“It has never been a secret but there are people who didnt know,” I wrote a couple of months ago. “It really is simple. Anne and Nancy are two beautiful ladies. Why ever would I not want share my love for them with the world?”
Despite the openness of this series, Nancy and I have been reticent to come out of the closet in our mainstream lives.
“That has less to do with freaking out,” Nancy said, “and more to do with the fact that most people don’t have to make a big deal out of their lifestyles because they step up to the ‘normal’ line.”
I like that. Anyone can read those blogs but the number who do so far seems limited to people we know and people we have invited. Plus the odd spammer. I’m not interested in having a relationship with the latter. And as match.com points out, “Polyamorous people generally discuss their [private] lives much in the same way others do: rarely, and only with people around whom they feel comfortable doing so.” It’s much the same as talking about politics or religion. Except, of course, that elsewhere on these pages I bash politics and religion, too.
“One of the most awkward things that can happen in a pub is when your pint-to-toilet cycle gets synchronized with a complete stranger,” Peter Kay said.
Keeping secrets = not sharing?
Secrets, not sharing: I’ve wondered about my Relationship status on Facebook. Only Mr. Zuckerberg knows why I can’t write “with Anne” and “with Nancy” but I know why I haven’t. Yet. We haven’t quite come out that far. We have cow orkers as friends. We have children. I have grandchildren. They all can read the poly blogs but they haven’t called us on them (yet).
A better status line might be “ask me and I’ll probably tell you.”
Not sharing = keeping secrets?
I will mostly answer any question asked but I volunteer only what I want you, dear reader, to know or what my audience expects to know. And I’m careful with restroom timing. That’s not sharing but it does mean I have one or two secrets.
Like knowing where to park in Key West.
The sharing question fits in with Nancy’s trip planning. She visited the Keys and told TUFKAS only generalities about the trip. I visited Arizona and withheld most details about that trip. Anne went to Arizona and told me all about Pringles. Nancy went on a family cruise and shared the typical vacation photos.
Anne and the dear, close friend we called “Sally” are in the Keys this month. Up North, the girls bowl on Mondays and play cards on weekends. Here they don’t bowl, so they go to the beach and play cards every day. They drove to Key Weird yesterday. Anne hasn’t been to Key West for a while, so I gave her the piddle pass1, some high points to look for, and told her where I leave the car. Key West is a place for walkies.
“You’ve parked there with me before,” I said.
“Nooooo.” And I could see the “you parked there with her” thought go right across her forehead in bright lights.
Anne’s pique over parking came not because I found a nice (free) 10×20 piece of real estate in a tiny city where that plot is gold. It came because I did something with Nancy that perhaps I did not do with Anne.
The match.com article explores the day-to-day realities of poly living and loving to answer the question of whether polyamory might be the right lifestyle choice for you but it spends a lot of words on the (kinky) sex and it doesn’t look at how much you tell one partner about what you do with another.
How much do I share with one partner about what I do with the other?
That depends. Anne spurns the stories and photos of hugging the statue on the cornah in Winslow, Arizona, or watching a shark in the shallows off Crane Point. Nancy embraces the stories and photos of concert planning in North Puffin or the ferry across Lake Champlain, foliage, and a picnic at the Crown Point Historic Site.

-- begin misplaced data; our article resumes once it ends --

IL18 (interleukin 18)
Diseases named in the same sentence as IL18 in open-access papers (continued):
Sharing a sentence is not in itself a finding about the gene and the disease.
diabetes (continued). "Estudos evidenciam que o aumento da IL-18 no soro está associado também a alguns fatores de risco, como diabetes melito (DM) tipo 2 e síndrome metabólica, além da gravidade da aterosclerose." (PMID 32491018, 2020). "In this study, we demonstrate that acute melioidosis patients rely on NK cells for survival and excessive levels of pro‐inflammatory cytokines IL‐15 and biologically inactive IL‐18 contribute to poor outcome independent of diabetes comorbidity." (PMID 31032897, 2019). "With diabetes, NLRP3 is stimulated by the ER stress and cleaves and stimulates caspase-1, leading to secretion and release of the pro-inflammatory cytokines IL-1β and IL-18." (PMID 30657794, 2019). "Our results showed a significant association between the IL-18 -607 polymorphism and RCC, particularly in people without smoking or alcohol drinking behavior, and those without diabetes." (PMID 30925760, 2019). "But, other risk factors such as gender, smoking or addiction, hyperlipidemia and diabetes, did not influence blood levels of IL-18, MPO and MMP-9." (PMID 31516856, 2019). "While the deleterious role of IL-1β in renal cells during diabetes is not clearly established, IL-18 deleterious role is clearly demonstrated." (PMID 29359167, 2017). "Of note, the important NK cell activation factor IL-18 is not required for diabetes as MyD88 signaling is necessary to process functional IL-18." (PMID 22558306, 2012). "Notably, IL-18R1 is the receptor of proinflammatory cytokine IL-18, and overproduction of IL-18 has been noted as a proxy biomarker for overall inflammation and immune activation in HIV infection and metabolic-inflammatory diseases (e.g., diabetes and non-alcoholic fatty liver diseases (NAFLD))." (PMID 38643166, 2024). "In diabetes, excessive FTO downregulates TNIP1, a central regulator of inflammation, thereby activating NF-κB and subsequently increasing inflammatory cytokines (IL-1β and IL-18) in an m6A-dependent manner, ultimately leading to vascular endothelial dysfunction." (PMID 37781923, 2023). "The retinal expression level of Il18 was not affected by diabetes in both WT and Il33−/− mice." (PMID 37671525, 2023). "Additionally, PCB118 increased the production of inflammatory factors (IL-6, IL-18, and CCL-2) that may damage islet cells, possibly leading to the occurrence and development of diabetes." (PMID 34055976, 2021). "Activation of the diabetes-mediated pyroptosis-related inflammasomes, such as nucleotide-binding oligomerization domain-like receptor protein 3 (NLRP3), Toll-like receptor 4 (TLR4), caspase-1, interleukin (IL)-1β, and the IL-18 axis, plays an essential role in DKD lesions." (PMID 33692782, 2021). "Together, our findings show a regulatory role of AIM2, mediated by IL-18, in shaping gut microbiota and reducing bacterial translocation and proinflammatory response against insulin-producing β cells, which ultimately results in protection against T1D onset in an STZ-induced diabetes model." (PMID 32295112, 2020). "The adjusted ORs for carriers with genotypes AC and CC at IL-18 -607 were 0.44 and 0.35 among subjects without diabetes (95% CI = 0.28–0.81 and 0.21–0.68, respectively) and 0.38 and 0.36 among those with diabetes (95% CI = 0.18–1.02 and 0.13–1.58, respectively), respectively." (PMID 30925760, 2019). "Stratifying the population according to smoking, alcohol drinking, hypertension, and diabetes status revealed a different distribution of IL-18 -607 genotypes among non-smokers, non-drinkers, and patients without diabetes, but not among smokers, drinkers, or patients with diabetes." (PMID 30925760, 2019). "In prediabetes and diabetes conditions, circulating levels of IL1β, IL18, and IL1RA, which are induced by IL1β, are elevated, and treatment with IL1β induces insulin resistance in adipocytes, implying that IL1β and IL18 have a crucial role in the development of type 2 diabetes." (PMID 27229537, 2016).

1 My folks always called their unlimited Florida State Parks pass a “piddle pass” because they could stop to use the facilities at any of 160 state parks and reserves. As an aside, they usually saw somebody pretty cool there, too.
[Editors Note: gekko and I shared a four-part polylocution plus these Afterglow posts. Please visit her piece, Those Scuffy Areas We Don’t Talk About, and use The Poly Posts index for the entire series and for other resources.]
I am about to go on walkies. I would have headed over to the Emporium for Bagel Shaped Food, but I could take only one dog with me. Murph is too aggressive when tied to a table and other folk happen along with their own mutts. It’s not cool when your dog drags a table across a sidewalk on her way to dominate a bejeweled Lhasa Apso.
I’ve been known to leave Murph behind when taking the well-mannered Lady Teegan, but, well. She is so mournful, it breaks my heart.
The Poly Wogs — I mean, the Polyamory Weekly podcasters apparently panned the Match.com article as a “nearly gets it, but misses on so many areas” Then they squabbled over which parts it got, and which parts it missed on. There was contention over whether they got the comparison of poly and swinging right, with Minx (the one who does the podcast) saying swinging is not the exact opposite of polyamory. They also disliked that the article seemed too heavily focused on the sex, with just a few minor nods to the committed loving relationship part. But, since sex is what sells …
Me, I’d say the opposite of polyamory is solitary confinement.
@gekko: The Poly Wogs … panned the Poly Weekly 254: Is marriage out of style? in the podcast.
Interesting that Minx and “Graydancer” came out of the match.com article with two nearly opposite interpretations.
@gekko: “Me, Id say the opposite of polyamory is solitary confinement.”
Better than calling monogamy “solitary confinement.”
I’m not sure even solitary confinement is actually all one if one has Rosie and her five sisters for company.
I find myself feeling really uncomfortable, not because of any poly-exploration but because it seems like Anne’s privacy is being compromised. She is talked about but is not a part of the conversation. You can say she’s welcome to join in but this conversation and relationship are choices made by you and Nancy, and her choice is to accept it or. . .